University of South Carolina

English professor shares message of FREADOM

By Peggy Binette,, 803-777-5400

Ask Dianne Johnson about her favorite T-shirt, and she’ll pull out the red one emblazoned with “FREADOM” in large, bold print across the front. It’s her message for children everywhere.

A USC English professor n the College of Arts and Sciences and children’s author who often speaks to and performs for area children, Johnson says reading leads to discovery, possibilities and, of course, freedom.

“I like to talk with children about various kinds of freedom they might have if they master their reading. We talk about this in the context of slavery and freedom, that it is their responsibility as descendants of enslaved people, and as citizens, to become good readers and to master various kinds of literacy,” Johnson says. “They are excited about reading, writing and telling their own stories.”

This month Johnson is sharing that message and her story books with nearly 2,000 third-grade students at Richland One schools. It’s part of the City of Columbia’s fourth annual Together We Can Read initiative, a collaboration that also includes the Richland County Public Library, Richland One School District and Columbia Museum of Art.

All Around Town
All Around Town

Her book, “All Around Town: The Photographs of Richard Samuel Roberts,” published by Henry Holt (now MacMillan) in 1998, was chosen as this year’s book. It tells the story of an African-American photographer who captured life in Columbia’s African-American community during the 1920s and 1930s.

Wearing her signature red “FREADOM” shirt, Johnson has done more than 35 presentations at the museum, where an exhibit of Robert’s photography is on display.

“I’ve always loved photography and thought it would be wonderful to make a book that would introduce young people to his legacy. I love sharing it and the other books I have created that are based on my reactions to some of kind of visual stimulus such as photos or my dolls,” Johnson says.

A quiet person, Johnson lights up when she steps before the children, energized by their smiles as she shares stories and reads her books.

“I want the children to hear the music in the words, to enjoy and appreciate words for words’ sake, for their beauty and for their utility. I want to share my love of language,” she says. “Sometimes I ask them to close their eyes as I read so that they might lose themselves in the sound, not taking in anything through sight. Sometimes I ask them to join in call-and-response or dance. I want them to see that they can, and must bring, my poems alive. I want them to know that the reader has a responsibility to interact with the writing.”

Sitting Pretty
Sitting Pretty

Using dolls that she has collected since she was a child, Johnson dramatizes poems from her book, “Sitting Pretty: A Celebration of Black Dolls.” One of her favorite dolls is a topsy-turvy doll that reveals a different doll depending on how the skirt is turned. She uses it to tell the story of two girls -- Katie who is white and Cassie who is black.

“This doll inspired me to think about slavery. I imagined the white doll as the child of a slave owner and the black doll as an enslaved child,” Johnson says. “I wrote ‘Katie lives in the big house. Cassie lives in the cabin out back. Katie picks flowers. Cassie totes cotton in a heavy, heavy sack. Katie wants a doll for Christmas. Cassie really, really wants to learn how to read. Katie is free as a bird. Cassie can only dream.’”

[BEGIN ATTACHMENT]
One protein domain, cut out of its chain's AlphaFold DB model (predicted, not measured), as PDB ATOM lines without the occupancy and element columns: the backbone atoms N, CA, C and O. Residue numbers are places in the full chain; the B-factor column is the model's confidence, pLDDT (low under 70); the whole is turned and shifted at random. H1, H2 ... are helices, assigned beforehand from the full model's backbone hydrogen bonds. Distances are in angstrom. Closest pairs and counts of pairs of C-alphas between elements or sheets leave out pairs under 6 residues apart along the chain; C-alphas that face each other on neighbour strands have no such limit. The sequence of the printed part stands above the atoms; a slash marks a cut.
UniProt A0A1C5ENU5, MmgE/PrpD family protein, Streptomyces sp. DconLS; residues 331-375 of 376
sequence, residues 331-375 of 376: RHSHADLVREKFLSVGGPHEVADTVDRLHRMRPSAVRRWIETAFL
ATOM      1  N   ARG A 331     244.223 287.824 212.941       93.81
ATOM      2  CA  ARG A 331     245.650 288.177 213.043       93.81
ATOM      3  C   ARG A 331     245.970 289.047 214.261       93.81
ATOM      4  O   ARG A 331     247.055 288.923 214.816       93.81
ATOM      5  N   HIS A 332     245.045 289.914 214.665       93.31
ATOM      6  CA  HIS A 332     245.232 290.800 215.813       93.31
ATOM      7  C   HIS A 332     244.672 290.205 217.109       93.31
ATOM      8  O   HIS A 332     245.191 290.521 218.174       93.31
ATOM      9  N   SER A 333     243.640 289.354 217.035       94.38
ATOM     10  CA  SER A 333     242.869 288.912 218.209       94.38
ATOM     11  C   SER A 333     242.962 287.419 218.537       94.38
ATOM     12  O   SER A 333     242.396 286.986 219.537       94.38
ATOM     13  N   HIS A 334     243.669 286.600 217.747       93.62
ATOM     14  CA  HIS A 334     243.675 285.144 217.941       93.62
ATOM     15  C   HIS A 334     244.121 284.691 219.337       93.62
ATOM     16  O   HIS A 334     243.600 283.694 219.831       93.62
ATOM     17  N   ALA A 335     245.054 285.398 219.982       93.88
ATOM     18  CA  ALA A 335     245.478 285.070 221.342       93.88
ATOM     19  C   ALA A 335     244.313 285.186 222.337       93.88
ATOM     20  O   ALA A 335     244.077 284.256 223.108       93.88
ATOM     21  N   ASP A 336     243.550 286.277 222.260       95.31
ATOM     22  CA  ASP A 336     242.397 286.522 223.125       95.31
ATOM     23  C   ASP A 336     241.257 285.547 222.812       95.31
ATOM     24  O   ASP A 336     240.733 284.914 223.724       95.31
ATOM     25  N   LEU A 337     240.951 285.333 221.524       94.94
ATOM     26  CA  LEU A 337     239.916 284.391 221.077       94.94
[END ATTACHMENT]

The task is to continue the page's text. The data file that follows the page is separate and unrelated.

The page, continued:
Johnson says art provides a forum for discussing serious subjects. “Children can discuss very serious issues. Sometimes we don’t give them enough credit,” she says.

Hair Dance
Hair Dance

She also presents her book, “Hair Dance,” in which she celebrates African-American hair and hairstyles, a source of identity, self-expression and pride in the black community and a subject of curiosity in other cultures. The book is a long single poem with photos by artist Kelly Johnson (no relation). Children beam when Johnson tells them that she prefers to call her own dreadlocks “lovelocks.”

The Together We Can Read initiative will end Feb. 23, and every Richland One third-grader will receive a signed copy of “All Around Town.” Giving the books is an important connection for Johnson, who grew up in a military family and lived in many states as well as Germany and Iran before settling in Columbia. She attended Dent Middle School and graduated from Spring Valley High School before going on to Princeton and Yale universities, where she earned degrees in English and creative writing, Afro-American and American studies.

“It is thrilling for me to say to the children that I am part of this community,” Johnson says. “There is nothing like telling a child that I am the person who wrote the words in the book she is looking at. There is nothing like seeing a child realize that he can grow up to see his name on a book just as I have because we are part of the same ‘family.’”

Johnson says the whirlwind of activity from the Together We Can Read initiative only reaffirms her love for children’s literature.

“I love being a children’s author and getting hugs from children and letters from children after my talks,” Johnson says. “My most treasured letter says, ‘Dear Dinah Johnson, You had made my heart sing!’”

Johnson is working on several projecting, including her first book for young adults.

All Around Town: The Photographs of Richard Samuel Roberts

  • Feb. 23: City of Columbia celebrates its "Together We Can Read" initiative 
  • 2,000 copies of USC English professor Dianne Johnson's book is distributed to third-grade students in Richland One District Schools
  • Exhibit: "Our Time, Our Place: Photographs of the Black South by Richard Samuel Roberts" is on display at the Columbia Museum of Art

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Posted: 02/23/12 @ 11:30 AM | Updated: 03/12/12 @ 5:47 PM | Permalink